Sunlight within California
Sunlight hours vary within California. With their relatively high frequency of fog and clouds, coastal California locations generally receive fewer and more variable sunlight than interior locations (Fig. 3).
Differential sunshine hours influence vineyard water use, which leads us to our next topic.
Evapotranspiration (ET), another Regional Climate Parameter
Sunlight is a principal driver of vineyard water use. Heat transfer with air movement (advection), whether horizontal or vertical, is a secondary ET factor.
Water use or more precisely, the loss of water due to the combination of evaporation from the soil surface and transpiration through vine tissues, is represented in a single numerical value as evapotranspiration or ET in (acre) inches of water. Grape ET is often less than the potential ET or atmospheric demand for moisture because grapevines seldom receive all of the water they could use.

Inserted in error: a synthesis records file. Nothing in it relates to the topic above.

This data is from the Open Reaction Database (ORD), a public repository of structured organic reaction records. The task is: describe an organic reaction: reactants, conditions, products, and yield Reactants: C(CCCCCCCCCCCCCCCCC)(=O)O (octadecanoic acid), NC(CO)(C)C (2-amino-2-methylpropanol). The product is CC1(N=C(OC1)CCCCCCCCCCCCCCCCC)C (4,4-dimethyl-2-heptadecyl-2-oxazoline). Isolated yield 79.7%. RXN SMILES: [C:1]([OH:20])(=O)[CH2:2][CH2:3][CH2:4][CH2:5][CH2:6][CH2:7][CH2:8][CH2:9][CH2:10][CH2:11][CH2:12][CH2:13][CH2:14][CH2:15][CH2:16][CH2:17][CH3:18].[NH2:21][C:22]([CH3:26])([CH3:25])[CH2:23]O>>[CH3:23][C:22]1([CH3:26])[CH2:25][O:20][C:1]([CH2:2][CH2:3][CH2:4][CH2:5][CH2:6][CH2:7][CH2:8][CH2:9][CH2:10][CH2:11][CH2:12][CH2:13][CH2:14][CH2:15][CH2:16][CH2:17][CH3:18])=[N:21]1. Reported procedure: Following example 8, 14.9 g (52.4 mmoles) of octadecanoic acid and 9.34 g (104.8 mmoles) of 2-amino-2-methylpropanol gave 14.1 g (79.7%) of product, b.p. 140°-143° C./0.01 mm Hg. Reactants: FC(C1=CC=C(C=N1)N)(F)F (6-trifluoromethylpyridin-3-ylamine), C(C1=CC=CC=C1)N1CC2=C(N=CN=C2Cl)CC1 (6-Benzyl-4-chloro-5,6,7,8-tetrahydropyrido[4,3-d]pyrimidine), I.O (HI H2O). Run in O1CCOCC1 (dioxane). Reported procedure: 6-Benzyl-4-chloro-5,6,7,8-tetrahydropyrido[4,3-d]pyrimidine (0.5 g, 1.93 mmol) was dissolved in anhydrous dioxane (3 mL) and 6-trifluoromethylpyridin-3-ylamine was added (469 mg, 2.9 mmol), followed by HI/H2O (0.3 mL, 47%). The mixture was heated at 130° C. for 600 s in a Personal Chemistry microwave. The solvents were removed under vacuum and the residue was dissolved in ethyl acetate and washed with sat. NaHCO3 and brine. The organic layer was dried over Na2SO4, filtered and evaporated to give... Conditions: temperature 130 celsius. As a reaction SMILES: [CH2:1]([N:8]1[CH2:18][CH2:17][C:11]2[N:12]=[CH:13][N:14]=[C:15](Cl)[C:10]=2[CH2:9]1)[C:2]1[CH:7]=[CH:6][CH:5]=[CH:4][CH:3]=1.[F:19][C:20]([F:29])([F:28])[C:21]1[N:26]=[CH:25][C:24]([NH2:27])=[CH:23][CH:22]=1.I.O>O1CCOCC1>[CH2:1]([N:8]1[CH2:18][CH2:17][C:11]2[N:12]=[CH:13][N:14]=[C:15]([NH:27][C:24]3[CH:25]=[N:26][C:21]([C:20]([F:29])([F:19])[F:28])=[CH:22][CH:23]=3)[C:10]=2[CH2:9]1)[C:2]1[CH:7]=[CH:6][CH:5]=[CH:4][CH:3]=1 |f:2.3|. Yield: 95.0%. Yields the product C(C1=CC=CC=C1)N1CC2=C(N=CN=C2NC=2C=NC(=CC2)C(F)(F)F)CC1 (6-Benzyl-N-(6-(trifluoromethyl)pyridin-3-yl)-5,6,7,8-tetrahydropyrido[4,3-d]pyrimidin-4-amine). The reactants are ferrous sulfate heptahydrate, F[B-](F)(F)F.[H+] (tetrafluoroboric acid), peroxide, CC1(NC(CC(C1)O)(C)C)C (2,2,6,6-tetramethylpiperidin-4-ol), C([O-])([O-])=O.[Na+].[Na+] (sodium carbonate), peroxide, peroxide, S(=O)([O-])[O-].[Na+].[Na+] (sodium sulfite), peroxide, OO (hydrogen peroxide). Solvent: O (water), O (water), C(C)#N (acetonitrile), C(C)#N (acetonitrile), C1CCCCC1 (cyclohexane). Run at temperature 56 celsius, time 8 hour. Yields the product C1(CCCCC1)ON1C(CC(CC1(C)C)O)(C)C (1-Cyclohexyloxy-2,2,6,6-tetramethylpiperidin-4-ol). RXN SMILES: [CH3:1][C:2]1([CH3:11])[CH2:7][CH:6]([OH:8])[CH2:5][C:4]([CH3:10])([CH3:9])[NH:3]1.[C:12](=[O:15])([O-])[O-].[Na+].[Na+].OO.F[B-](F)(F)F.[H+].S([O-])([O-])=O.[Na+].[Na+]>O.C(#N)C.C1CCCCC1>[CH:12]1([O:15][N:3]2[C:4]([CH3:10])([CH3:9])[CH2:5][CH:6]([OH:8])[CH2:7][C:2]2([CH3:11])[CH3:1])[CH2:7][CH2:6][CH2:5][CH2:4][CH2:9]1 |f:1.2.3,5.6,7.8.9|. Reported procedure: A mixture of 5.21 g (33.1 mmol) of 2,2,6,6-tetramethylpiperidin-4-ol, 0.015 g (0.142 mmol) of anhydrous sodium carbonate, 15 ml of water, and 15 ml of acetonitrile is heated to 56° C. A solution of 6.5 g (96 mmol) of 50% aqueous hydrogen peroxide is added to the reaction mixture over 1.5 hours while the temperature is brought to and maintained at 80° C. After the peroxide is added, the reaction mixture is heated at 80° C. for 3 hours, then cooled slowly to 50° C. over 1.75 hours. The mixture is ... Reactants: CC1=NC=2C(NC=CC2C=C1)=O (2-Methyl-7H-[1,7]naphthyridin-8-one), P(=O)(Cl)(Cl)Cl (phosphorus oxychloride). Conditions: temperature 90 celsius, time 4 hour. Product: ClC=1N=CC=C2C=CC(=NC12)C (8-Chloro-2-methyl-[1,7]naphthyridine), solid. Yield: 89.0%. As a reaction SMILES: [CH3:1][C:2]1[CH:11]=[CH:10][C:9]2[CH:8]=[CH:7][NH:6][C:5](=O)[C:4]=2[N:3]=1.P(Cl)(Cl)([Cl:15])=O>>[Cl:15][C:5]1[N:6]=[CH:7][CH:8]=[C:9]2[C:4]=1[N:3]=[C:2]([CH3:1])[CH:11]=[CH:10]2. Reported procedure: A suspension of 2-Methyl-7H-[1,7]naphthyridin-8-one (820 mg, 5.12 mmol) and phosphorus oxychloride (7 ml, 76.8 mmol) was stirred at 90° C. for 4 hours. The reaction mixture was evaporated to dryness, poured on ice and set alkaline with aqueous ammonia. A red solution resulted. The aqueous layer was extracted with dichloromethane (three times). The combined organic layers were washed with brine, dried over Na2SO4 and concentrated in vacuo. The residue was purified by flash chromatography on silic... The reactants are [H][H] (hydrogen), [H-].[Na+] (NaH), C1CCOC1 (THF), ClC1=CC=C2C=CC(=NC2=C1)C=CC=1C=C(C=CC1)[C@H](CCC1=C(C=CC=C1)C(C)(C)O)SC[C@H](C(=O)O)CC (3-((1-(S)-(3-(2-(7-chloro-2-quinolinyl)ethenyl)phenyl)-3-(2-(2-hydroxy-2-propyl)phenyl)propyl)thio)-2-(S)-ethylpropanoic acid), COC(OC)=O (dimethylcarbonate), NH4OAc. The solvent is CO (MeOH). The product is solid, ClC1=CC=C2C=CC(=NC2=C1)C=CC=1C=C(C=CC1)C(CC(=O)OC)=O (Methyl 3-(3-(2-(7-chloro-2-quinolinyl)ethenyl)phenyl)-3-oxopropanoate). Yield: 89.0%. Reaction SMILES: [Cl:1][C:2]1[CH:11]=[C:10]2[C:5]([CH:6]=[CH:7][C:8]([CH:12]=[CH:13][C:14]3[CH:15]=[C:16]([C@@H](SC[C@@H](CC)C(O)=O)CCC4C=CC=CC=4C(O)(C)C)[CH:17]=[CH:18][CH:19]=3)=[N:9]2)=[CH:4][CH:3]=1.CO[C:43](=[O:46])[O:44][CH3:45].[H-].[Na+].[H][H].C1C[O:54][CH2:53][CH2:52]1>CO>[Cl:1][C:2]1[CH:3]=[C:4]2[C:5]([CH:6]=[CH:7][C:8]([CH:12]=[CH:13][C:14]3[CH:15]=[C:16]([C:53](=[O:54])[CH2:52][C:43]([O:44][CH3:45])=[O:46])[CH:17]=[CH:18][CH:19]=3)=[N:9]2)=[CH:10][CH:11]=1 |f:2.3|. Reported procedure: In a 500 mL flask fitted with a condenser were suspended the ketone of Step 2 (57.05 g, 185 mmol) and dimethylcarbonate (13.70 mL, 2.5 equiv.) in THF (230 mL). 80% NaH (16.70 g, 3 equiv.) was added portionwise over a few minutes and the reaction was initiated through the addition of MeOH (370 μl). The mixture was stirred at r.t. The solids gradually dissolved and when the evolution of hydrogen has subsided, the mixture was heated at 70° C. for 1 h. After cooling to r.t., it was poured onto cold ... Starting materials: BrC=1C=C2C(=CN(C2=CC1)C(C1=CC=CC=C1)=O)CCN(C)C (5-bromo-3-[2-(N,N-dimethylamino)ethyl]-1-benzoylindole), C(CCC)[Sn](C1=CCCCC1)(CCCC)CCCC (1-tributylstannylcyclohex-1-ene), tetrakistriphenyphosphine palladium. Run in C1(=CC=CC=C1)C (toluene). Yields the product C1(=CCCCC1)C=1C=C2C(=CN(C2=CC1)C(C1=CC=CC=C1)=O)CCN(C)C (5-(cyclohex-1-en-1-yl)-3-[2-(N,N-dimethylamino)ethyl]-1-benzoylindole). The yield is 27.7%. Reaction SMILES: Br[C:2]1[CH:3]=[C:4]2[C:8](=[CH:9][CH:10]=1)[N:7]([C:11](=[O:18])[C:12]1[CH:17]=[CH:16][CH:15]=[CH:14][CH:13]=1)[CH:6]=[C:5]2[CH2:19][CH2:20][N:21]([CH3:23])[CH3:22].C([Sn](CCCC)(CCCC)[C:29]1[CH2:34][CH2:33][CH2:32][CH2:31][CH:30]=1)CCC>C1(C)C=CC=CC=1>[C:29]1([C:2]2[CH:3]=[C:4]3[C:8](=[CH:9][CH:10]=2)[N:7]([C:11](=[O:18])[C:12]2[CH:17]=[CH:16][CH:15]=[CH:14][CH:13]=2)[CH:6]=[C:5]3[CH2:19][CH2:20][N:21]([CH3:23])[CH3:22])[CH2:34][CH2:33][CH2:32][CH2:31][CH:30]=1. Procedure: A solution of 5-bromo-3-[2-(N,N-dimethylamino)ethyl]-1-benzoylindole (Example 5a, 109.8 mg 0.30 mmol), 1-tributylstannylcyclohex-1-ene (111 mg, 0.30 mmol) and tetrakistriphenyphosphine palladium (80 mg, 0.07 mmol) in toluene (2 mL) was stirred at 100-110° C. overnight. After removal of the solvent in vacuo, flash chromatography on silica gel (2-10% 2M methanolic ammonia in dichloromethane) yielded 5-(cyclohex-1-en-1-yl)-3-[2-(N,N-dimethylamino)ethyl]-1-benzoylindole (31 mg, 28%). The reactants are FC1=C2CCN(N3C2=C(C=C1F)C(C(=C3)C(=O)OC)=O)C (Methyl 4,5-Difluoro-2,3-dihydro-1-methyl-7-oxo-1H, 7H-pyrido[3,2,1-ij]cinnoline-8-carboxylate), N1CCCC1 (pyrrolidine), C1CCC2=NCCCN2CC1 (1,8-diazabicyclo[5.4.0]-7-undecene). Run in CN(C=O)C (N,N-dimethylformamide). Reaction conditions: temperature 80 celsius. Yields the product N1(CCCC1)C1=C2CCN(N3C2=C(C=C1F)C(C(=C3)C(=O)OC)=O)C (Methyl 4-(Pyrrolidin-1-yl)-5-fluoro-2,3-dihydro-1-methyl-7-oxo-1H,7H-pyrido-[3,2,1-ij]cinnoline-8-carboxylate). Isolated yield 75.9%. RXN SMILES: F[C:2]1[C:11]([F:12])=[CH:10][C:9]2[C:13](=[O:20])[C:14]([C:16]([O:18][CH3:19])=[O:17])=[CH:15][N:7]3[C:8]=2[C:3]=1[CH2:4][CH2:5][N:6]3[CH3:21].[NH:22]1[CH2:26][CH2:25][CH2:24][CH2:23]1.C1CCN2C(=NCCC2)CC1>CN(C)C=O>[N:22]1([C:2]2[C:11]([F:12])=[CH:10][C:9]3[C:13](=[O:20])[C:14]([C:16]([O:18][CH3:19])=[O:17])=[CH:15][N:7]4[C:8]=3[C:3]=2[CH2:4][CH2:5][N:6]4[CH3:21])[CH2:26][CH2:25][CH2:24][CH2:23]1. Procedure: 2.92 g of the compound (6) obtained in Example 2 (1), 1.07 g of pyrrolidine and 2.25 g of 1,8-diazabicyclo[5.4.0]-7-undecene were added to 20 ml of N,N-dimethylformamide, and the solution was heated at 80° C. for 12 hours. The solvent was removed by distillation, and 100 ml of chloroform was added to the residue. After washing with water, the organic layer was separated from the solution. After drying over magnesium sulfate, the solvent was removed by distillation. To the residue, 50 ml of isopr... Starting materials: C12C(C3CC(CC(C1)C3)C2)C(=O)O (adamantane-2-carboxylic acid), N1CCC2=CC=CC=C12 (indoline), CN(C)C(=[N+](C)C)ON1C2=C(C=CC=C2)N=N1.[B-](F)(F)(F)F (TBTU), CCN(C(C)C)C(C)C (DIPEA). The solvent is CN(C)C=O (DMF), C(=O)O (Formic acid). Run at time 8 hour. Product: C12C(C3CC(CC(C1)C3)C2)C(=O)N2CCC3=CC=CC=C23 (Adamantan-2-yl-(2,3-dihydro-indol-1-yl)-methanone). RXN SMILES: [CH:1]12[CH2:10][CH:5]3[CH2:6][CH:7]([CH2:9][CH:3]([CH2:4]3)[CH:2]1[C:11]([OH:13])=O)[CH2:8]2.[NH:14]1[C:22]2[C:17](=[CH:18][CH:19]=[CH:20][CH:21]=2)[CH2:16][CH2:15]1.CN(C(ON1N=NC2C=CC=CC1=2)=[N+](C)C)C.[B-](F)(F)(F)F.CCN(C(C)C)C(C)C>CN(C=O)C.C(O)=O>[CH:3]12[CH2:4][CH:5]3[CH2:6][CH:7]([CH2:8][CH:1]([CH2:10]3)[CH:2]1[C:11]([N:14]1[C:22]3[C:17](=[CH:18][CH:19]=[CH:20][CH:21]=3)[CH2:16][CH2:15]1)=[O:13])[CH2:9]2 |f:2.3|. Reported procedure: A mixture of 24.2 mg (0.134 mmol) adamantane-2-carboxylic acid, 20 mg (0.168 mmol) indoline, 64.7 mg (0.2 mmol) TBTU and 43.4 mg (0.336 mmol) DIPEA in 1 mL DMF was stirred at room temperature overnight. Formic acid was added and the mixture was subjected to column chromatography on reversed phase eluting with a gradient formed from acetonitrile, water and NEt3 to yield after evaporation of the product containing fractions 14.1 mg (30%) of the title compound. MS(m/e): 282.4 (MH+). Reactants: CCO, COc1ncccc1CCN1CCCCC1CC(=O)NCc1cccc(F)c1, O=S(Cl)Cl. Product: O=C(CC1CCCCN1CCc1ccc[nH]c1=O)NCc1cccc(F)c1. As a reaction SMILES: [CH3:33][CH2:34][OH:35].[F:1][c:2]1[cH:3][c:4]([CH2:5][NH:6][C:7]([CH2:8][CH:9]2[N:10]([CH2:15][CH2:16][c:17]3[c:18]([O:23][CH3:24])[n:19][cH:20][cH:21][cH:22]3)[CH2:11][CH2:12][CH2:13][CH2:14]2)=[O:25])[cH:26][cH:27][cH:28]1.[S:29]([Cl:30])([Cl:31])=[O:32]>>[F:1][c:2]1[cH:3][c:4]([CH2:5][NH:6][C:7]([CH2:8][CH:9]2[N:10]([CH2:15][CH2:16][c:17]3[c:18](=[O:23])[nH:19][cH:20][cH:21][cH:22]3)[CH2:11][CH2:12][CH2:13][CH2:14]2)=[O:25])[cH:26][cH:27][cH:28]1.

It is important to remember that not all vineyard water is lost to atmosphere. A significant portion hydrates tissues or is consumed during photosynthesis and incorporated into vine tissues. Sunlight and temperature drives this process, too.
Seasonal total evapotranspiration generally varies with latitude, increasing from north to south (Table 1). In California, it also increases from the coast to the interior (Fig. 4).
Not only does total ET differ between the California coast and interior, but so does the seasonal ET pattern. In coastal regions, ET increases between February and June, changes little between June and August, and then decreases from September to December. In the interior, ET continuously increases until reaching a July peak and abruptly decreasing.
There are some variations to these regional trends. For some reason, July ET is depressed compared to June and August in Atascadero and Arroyo Grande. In Salinas and King City, the seasonal peak is askew, occurring in August. June ET is depressed in Martinez, Brentwood and Lodi. In addition, the Lodi peak extends between July and August.